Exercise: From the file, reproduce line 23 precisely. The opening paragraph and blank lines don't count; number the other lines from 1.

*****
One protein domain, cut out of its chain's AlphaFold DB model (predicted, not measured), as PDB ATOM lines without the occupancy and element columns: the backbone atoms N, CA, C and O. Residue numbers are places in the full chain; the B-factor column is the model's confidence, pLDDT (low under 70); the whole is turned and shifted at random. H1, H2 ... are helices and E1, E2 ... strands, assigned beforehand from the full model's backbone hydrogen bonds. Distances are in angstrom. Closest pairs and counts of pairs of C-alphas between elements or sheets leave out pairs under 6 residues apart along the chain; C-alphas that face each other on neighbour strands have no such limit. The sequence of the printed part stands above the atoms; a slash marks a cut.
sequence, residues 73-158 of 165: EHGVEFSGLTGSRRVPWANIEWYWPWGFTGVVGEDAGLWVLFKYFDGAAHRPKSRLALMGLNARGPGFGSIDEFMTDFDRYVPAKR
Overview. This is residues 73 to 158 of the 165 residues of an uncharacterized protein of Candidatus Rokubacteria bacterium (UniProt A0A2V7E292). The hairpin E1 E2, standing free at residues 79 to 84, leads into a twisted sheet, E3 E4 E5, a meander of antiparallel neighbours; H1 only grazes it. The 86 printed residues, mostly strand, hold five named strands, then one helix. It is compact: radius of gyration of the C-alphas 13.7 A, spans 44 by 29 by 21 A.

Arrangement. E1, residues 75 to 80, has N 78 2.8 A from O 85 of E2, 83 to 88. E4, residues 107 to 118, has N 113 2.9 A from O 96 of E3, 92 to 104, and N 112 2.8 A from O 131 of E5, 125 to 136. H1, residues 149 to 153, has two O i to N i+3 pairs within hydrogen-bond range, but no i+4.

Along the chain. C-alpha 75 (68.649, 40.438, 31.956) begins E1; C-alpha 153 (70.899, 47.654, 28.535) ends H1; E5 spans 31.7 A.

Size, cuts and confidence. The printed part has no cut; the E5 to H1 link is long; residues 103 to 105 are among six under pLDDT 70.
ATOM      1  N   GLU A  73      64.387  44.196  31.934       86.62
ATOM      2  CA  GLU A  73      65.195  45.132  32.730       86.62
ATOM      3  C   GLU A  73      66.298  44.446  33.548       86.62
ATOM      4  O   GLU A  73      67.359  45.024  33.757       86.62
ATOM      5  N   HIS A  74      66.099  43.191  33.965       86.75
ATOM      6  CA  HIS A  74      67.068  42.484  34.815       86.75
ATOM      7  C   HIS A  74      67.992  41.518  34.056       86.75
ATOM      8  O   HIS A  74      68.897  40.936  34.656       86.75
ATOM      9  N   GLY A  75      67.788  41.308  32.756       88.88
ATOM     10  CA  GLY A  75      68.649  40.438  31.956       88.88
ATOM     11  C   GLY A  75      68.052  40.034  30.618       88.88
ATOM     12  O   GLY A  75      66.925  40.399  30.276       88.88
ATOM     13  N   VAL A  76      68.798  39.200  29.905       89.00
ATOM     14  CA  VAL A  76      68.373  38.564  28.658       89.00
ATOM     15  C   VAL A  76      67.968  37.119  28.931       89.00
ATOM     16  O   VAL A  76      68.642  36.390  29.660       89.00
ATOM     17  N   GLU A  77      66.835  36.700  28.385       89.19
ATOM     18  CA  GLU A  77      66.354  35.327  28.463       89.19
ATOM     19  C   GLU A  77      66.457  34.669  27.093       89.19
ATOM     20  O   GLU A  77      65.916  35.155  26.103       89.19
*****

ATOM     18  CA  GLU A  77      66.354  35.327  28.463       89.19